The Harrisburg Choral Society is the oldest continuously active music ensemble in South-Central Pennsylvania, and throughout its history, through ups and downs, the group has remained a fixture of the Harrisburg area's cultural landscape.
The Society was founded in 1895, under the direction of William Wallace Gilchrist, one of the founders of the Philadelphia Orchestra.The first piece performed was Mendelssohn's Elijah.
The Society was briefly reorganized in 1927 as "The May Festival Chorus", annually performing Mozart's "Grand Mass" with nationally-recognized soloists. The chorus was again reorganized in 1937 under its original name, the Harrisburg Choral Society.
The Society has maintained its traditional role of performing major works of choral literature with professional soloists and orchestral accompaniment. The Society has also included many of Harrisburg's most influential names as part of its history, including McCormick, Boas, Reily, Calder, and Rutherford.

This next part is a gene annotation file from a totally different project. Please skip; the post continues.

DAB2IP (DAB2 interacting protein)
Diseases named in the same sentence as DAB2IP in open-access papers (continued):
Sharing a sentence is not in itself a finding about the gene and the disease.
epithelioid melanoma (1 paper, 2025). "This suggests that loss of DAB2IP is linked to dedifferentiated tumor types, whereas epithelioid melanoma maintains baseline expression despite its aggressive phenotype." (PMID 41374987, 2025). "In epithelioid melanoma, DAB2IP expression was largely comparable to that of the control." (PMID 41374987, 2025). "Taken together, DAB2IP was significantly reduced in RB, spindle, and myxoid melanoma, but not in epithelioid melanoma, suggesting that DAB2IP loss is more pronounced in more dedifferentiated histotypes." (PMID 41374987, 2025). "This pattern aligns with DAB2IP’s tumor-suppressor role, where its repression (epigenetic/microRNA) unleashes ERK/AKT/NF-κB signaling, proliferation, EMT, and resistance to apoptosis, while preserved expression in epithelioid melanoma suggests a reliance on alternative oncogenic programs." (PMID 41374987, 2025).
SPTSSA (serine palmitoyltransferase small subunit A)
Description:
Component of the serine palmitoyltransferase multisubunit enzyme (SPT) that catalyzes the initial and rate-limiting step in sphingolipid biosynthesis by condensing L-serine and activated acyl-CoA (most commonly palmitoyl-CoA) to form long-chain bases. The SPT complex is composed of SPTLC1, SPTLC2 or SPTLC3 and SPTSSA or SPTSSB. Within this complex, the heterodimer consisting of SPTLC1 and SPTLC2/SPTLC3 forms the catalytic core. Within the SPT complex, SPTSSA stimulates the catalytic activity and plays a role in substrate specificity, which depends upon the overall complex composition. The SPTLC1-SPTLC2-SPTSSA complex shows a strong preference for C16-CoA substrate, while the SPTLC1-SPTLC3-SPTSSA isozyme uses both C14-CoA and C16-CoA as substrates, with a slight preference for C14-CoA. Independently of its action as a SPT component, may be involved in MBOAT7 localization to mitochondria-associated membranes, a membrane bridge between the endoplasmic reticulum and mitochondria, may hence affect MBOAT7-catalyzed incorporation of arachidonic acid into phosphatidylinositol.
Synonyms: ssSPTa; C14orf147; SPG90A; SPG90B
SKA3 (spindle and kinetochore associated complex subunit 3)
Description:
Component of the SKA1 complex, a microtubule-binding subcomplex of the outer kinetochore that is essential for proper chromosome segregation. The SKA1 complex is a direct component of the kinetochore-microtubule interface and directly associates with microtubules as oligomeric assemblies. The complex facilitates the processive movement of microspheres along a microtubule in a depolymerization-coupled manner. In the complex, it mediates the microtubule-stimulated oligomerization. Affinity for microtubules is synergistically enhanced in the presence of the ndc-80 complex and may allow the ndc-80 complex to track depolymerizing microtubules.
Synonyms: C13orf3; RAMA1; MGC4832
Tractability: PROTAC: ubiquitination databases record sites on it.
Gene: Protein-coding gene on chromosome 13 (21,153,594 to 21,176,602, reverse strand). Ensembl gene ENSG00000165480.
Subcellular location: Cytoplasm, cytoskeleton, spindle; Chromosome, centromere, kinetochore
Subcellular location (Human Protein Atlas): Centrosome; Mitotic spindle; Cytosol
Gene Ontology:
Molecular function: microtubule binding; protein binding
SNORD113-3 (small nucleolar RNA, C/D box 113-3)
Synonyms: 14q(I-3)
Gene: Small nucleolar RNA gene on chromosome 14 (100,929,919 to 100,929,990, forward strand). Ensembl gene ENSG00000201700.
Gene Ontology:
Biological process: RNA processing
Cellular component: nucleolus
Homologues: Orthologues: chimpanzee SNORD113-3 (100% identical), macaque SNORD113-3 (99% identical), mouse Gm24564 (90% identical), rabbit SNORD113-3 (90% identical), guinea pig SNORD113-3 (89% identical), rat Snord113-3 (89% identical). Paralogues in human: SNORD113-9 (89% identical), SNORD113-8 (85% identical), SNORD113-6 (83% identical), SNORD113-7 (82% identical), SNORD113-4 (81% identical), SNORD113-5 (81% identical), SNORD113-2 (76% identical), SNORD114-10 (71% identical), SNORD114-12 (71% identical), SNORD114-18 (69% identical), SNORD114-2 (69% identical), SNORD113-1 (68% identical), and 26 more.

An April 1967 Harrisburg Evening News article remarks: "Its current members include doctors, lawyers, housewives, social workers, ministers, music teachers, engineers, state workers, retired persons and high school and college students. There are no auditions, but prospective members are interviewed by [the director]". In the same article, longtime director Donald Clapper remarked that the purpose of the Society is "the study and enjoyment of great choral music". It is notable that throughout its long history, the Harrisburg Choral Society has maintained its core values of community participation in presenting great works of choral music with professional soloists and orchestra, and a membership representing the Harrisburg and South-Central PA community.
It was true in 1895, in 1967, and remains true today.